Happy Thursday everyone!
Despite nasty seas for a while, we have still seen some fish coming through as of the time of this writing (Monday morning). Lingcod, cabezon, rockfish, tuna, and even a couple salmon have crossed our marina lately, and now that the weather is lying down, I think we will see a lot more. Remember that you can always call us for the latest updates at 541-888-FISH; we’re here seven days a week, folks. As I just mentioned, the lingcod bite is coming back, and we’re starting to see a limit or two on most boats. Simpson Reef and the Glass House have been producing well along with a really nice grade of black rockfish.
Some big ole’ hawg cabezon have been getting pulled up as well lately, and remember that as of the first of July, we have been good to keep one per day. Salmon remains slow at this point, but they’re coming slowly; we have one caught here and there. Tuna are still parked out at the 125 line, and we had a few boats out Sunday catching some. With the nice ocean conditions this week, I know we will see a lot more!
Crabbing in the bay remains good to very good, depending on who you talk to, and it’s picking up in the ocean, probably not limits for everyone but you will go home with a lot of nice-sized crab. Clam tides are shaping up for this weekend and we will be teaching a clam class this Saturday the 23rd. Be at the shop 8:45 a.m. for fun in the mud, and become a certified clam digger. (Just to be clear, you probably shouldn’t put “certified clam digger” on a resume unless you’re applying here.)
Sometimes in the shop we play a game called “Wow, I bet that’s never been said before,” and that’s how today’s topic came into being. Captain John, Sharkys Charters, came in yesterday and said the words, “My cabezon threw up a decorator crab.” Now while the crab is cool and all, I would be willing to make a small wager that in the history of mankind that those words have NEVER been uttered, but back to the decorator crab. Captain John caught the cabezon in about 60 feet of water, so it’s safe to say that the recently eaten crab came from somewhere around that depth.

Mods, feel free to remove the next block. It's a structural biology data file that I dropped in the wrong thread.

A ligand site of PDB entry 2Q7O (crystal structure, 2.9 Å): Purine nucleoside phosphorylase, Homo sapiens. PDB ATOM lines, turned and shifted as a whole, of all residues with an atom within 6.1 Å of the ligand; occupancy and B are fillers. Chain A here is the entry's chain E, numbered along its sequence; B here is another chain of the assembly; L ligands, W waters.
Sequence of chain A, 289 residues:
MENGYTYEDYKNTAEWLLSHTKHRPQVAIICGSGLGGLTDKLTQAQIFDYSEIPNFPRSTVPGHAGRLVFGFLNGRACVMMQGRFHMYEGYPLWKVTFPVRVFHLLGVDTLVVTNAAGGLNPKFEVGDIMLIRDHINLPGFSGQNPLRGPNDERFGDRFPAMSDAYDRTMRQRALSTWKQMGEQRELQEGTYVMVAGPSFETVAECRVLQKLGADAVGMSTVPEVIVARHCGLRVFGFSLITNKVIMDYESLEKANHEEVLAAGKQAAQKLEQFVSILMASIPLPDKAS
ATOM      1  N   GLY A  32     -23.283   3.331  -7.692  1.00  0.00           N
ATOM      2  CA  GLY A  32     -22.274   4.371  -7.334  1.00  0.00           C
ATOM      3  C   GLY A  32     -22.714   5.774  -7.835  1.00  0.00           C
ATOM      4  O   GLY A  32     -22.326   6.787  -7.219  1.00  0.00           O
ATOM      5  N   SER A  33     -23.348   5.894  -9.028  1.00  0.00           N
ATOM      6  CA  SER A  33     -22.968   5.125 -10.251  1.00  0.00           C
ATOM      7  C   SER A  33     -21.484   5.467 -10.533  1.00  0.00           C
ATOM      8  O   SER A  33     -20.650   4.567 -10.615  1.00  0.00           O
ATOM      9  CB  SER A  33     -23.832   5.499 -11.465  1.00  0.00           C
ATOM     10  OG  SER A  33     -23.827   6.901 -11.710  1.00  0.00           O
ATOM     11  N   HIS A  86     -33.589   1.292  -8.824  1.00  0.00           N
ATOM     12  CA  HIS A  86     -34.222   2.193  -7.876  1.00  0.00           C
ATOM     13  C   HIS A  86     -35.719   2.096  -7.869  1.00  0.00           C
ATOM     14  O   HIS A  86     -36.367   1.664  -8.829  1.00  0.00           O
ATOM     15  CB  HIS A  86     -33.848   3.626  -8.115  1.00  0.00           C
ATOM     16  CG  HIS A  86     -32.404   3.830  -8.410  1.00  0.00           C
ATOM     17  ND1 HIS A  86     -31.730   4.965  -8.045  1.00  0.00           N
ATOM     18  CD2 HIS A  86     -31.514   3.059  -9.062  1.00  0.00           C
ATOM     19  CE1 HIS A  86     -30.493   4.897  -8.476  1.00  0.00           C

Generally speaking, the decorator crab inhabits shallower water amongst kelp beds, where it feeds on algae and small crustaceans. The range of this amazing critter usually does not extend past Northern California, so it’s a rare treat to see one here. Decorator crab get their name from their curious nature of hosting obnoxious “reality” shows on HGTV where they go into another animal's den and tell them how horribly decorated it is. Oh, wait, that’s actually a real show on HGTV. The decorator crab will decorate its outer shell or carapace by attaching small plants and animals such as anemones and sponges to small Velcro-like hooks on its back. Some decorator crab will only decorate/camouflage themselves while young, small, and defenseless. When they reach their full size of around 5 inches and are capable of defending themselves, some crab will stop this unique behavior. Decorator crabs molt and grow a new shell just like any other crab, but once their new shell has hardened they will pluck off their old decorations and place them on their new shell. In 1889, a biologist observed this behavior and noted that “the whole proceeding is most human and purposeful.” Oh and it turns out these fellas are some of the favorite food of lingcod and you guess it, cabezon. This amazing world around us never ceases to amaze me. C’mon down and enjoy it with us. I hope to see you out there.
Rob Gensorek is the owner of Basin Tackle www.basintackle.com in the Charleston Marina and can be reached by phone at 541-888-FISH, by Facebook at Basin Tackle Charleston, or email at firstname.lastname@example.org. Robs fishing reports can be heard daily on several radio stations and his Basin Tackle Outdoor Show can be heard Wednesdays at 3 p.m. and Saturdays at 6 a.m. at kwro.com. In addition to all this he sometimes actually gets out and catches a fish or two.